iSCSI - The demise of the Fibre diet?
Not too long ago, if you were talking about SAN, Fibre Channel was likely included somewhere in the conversation. Fiber Channel has been the mainstay for connecting devices to a SAN, though its popularity may be due more to a lack of choice rather than any other factor.
Although widely adopted, Fibre Channel has long been criticized for its implementation difficulty, compatibility issues and immature management tools. And that's only part of the story. The cost of a Fibre Channel solution is still high, coming in at an estimated staggering $1000 per port, with no sign that the per-port implementations costs are going to drop drastically any time soon.
The question then becomes, is there a method to connect devices to a SAN that avoids the associated costs of a Fibre Channel solution and addresses some of its shortfalls? The answer would appear to be yes. A newer solution, IP storage, has emerged and promises to become a viable mass-market loosening the grip of the often costly and cumbersome Fibre Channel solutions.
As the accepted standard for moving data across the network, it was really only a matter of time before TCP/IP became a more active component in the storage industry. Although it is only one of the competing standards that implements storage over IP, iSCSI (Small Computer Systems Interface over IP) seems poised to be the future system of choice for IP based storage transport. In the same way that Fibre Channel provides a mechanism for transporting data over dedicated fibre links, iSCSI provides a method for transmitting data between iSCSI devices. The difference is that iSCSI, by using TCP/IP, encapsulates SCSI data traffic and transports it over any TCP/IP network.
The key to iSCSI's potential success hinges on the fact that it is able to provide storage networking by sending packets and SCSI commands over any existing IP network including the Internet. IP storage options like iSCSI utilize existing Ethernet infrastructure allowing Storage Area Networking to be implemented in a much larger market which has previously found fibre Channel solutions simply too expensive. With the increasing popularity of Gigabit Ethernet, iSCSI becomes increasingly attractive to small and mid-sized organizations where the high-ticket price of Fibre Channel is simply not an option. In a nutshell, iSCSI maintains all of the manageability, cost effectiveness, versatility and compatibility that put Ethernet networking on the map in the first place.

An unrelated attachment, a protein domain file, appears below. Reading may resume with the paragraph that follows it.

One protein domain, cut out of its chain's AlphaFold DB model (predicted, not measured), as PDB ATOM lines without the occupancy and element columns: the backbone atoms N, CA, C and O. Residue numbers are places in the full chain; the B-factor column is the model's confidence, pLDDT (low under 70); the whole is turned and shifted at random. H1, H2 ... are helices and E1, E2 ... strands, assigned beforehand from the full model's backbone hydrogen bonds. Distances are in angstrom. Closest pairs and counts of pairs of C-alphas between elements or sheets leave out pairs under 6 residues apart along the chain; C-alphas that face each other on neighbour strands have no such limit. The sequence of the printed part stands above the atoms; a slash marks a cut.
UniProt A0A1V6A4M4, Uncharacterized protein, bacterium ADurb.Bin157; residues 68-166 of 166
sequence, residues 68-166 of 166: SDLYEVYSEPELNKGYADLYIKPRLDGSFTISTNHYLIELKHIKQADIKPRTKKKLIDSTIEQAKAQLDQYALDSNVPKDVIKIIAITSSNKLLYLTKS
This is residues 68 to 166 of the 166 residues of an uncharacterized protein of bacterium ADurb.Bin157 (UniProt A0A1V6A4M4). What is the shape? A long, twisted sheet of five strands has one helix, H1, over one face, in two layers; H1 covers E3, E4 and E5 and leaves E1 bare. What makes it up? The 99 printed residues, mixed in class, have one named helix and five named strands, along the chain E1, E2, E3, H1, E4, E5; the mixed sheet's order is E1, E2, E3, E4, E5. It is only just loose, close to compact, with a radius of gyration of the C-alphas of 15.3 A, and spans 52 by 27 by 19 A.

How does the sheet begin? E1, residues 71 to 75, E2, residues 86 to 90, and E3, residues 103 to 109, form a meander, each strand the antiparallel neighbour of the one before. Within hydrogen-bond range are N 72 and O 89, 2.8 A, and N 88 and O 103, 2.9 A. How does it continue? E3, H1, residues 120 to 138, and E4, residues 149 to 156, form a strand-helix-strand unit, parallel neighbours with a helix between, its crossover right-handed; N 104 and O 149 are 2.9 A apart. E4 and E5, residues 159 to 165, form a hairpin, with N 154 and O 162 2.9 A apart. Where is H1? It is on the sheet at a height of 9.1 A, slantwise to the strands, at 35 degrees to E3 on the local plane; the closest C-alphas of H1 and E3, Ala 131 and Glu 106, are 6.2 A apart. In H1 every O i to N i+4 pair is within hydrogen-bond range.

The ability to use existing Ethernet infrastructure such as hubs and switches can be seductive but its just the tip of the savings iceberg. Because iSCSI can take advantage and use regular TCP/IP networks to transmit data, it is economically possible to implement connections and data transfers between storage devices located miles apart, connecting LANS, WANS and MANS, virtually eliminating the conventional boundaries of storage networking. Employing a similar strategy with Fibre Channel is cost prohibitive.
Boosting the validity of iSCSI as a viable storage strategy is the number of key companies developing technologies to support it. IBM has introduced the 4125 family of iSCSI devices, Adaptec has EtherStorage, their family of iSCSI compliant products, and the introduction of the SN 5420 Storage Router brings Cisco into the middle of the iSCSI arena. With such high profile IT organizations investing time, money and resources, the future of iSCSI seems bright indeed but it doesnt have it all its own way.
In terms of pure performance, Fibre, with speeds soon to reach 2Gbps will most certainly be faster than iSCSI, giving it a clear advantage. This single fact will ensure that fibre has a continuous, and large, foothold in network storage. Quite simply, iSCSI may be changing the landscape of storage networking but Fibre does not appear to be going anywhere just yet. Storage over IP and iSCSI are in their infancy and although it has the potential to have a huge impact on the storage industry, it is not positioned to usurp Fibre just yet. Having said that, if iSCSI turns out to be as successful as predicted, the demand for Fibre could be restricted to those companies who are willing to pay for the performance Fibre Channel provides.
Of course there is no reason why Fibre and iSCSI cannot coexist in storage area networking solutions and whichever emerges the winner, it is sure to bring the advantages of storage area networking to a much larger audience.